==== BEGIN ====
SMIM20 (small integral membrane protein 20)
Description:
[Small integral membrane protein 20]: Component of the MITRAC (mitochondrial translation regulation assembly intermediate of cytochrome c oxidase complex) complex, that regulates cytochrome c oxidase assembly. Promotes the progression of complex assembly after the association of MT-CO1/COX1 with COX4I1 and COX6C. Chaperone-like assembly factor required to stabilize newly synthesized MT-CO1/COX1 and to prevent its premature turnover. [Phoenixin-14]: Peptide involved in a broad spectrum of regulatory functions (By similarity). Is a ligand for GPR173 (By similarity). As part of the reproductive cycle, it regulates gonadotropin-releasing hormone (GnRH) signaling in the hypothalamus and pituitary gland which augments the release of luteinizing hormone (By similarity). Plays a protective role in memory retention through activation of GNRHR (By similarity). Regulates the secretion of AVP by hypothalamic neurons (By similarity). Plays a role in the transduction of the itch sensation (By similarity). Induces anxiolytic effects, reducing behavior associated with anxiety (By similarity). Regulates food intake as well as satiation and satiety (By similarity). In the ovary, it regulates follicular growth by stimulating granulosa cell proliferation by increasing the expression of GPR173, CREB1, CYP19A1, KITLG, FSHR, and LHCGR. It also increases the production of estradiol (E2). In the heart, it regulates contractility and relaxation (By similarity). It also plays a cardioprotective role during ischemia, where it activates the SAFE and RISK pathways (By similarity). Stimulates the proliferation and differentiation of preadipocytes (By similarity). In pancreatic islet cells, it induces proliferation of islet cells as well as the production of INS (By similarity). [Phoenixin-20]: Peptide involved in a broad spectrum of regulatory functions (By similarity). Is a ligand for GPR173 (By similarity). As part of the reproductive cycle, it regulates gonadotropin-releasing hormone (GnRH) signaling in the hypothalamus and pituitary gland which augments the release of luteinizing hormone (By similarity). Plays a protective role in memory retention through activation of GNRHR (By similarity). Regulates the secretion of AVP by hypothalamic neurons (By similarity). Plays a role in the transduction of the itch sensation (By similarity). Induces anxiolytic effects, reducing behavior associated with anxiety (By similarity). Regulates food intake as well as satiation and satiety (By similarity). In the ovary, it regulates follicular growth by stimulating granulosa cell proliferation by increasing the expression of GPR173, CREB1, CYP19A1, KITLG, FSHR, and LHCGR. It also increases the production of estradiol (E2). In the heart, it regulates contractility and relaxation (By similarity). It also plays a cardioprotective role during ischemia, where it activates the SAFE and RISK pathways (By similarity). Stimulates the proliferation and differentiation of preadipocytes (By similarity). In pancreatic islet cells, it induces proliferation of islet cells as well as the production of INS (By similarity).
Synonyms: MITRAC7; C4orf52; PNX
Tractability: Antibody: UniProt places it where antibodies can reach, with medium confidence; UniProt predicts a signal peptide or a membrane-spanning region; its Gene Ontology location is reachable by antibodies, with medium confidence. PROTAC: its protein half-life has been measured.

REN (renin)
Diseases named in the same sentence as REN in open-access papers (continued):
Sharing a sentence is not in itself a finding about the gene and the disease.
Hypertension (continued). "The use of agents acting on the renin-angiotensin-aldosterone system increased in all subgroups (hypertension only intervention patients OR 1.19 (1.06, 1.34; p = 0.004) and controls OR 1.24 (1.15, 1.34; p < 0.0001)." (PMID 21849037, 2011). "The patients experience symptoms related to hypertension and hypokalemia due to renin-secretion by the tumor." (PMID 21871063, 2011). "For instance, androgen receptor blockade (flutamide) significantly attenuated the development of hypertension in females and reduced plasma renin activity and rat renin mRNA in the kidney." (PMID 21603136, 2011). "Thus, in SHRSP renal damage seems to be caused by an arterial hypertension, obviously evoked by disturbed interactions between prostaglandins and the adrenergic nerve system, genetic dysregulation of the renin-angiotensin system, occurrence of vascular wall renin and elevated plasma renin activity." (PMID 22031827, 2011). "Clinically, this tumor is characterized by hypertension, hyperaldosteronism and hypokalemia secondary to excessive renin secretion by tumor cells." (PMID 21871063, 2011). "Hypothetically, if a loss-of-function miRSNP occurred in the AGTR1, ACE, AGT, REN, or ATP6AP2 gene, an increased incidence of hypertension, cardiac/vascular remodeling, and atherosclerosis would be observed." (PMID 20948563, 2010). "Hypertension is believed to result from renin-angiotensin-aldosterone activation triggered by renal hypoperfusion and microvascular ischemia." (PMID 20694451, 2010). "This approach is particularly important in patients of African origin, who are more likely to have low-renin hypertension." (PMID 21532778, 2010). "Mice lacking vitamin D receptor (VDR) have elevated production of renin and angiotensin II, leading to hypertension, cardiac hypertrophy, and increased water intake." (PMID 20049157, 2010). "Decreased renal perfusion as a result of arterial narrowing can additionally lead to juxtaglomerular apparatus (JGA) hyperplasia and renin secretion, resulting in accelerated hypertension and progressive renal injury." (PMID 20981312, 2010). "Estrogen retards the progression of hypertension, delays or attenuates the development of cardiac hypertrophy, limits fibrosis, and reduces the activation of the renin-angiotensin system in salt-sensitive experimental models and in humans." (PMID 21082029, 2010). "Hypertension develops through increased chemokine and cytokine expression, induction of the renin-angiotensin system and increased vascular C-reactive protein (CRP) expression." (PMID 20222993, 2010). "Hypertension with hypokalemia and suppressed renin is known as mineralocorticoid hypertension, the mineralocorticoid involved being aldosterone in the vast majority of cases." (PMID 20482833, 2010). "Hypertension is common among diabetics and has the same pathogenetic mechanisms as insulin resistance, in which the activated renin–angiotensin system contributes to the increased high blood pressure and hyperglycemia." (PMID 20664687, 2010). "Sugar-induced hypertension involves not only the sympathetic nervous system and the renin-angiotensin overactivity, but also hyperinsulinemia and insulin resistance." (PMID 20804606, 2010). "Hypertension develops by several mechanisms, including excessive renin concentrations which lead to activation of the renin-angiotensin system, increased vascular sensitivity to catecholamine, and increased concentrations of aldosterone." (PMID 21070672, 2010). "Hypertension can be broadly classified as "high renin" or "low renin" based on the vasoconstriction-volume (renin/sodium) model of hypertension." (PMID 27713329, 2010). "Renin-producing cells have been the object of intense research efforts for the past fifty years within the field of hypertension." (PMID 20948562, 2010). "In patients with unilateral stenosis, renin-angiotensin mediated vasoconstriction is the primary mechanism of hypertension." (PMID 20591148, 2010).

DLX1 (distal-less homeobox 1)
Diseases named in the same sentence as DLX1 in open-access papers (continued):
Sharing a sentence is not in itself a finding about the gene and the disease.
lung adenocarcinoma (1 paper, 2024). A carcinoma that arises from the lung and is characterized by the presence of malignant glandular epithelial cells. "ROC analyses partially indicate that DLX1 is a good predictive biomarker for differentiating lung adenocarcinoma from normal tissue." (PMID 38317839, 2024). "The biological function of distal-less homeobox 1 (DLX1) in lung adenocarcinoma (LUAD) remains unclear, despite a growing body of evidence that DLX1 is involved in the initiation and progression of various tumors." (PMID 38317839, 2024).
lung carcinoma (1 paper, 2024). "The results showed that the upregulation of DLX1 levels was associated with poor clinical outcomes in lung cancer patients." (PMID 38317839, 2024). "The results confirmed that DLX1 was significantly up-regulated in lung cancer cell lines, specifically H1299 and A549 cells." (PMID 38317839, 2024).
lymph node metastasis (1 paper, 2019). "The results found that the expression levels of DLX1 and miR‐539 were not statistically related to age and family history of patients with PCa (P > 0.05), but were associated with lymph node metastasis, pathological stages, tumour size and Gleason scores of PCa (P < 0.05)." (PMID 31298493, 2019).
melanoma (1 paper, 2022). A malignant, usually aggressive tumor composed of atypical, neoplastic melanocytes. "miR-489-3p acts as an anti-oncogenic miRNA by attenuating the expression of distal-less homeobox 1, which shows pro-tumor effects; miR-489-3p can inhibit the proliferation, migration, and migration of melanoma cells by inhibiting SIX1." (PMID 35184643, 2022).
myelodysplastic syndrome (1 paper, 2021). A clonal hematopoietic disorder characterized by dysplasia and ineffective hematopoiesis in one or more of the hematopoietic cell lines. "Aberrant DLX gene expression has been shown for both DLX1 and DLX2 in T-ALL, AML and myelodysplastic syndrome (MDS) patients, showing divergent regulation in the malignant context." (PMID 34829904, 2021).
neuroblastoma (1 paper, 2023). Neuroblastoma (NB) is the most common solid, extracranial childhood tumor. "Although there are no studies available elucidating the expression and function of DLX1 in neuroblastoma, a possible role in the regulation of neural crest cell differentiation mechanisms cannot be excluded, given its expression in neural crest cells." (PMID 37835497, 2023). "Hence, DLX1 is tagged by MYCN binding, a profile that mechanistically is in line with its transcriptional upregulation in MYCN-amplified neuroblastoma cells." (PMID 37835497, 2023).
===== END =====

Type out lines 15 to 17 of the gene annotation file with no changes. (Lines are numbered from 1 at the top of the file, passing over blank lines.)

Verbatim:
lymph node metastasis (1 paper, 2019). "The results found that the expression levels of DLX1 and miR‐539 were not statistically related to age and family history of patients with PCa (P > 0.05), but were associated with lymph node metastasis, pathological stages, tumour size and Gleason scores of PCa (P < 0.05)." (PMID 31298493, 2019).
melanoma (1 paper, 2022). A malignant, usually aggressive tumor composed of atypical, neoplastic melanocytes. "miR-489-3p acts as an anti-oncogenic miRNA by attenuating the expression of distal-less homeobox 1, which shows pro-tumor effects; miR-489-3p can inhibit the proliferation, migration, and migration of melanoma cells by inhibiting SIX1." (PMID 35184643, 2022).
myelodysplastic syndrome (1 paper, 2021). A clonal hematopoietic disorder characterized by dysplasia and ineffective hematopoiesis in one or more of the hematopoietic cell lines. "Aberrant DLX gene expression has been shown for both DLX1 and DLX2 in T-ALL, AML and myelodysplastic syndrome (MDS) patients, showing divergent regulation in the malignant context." (PMID 34829904, 2021).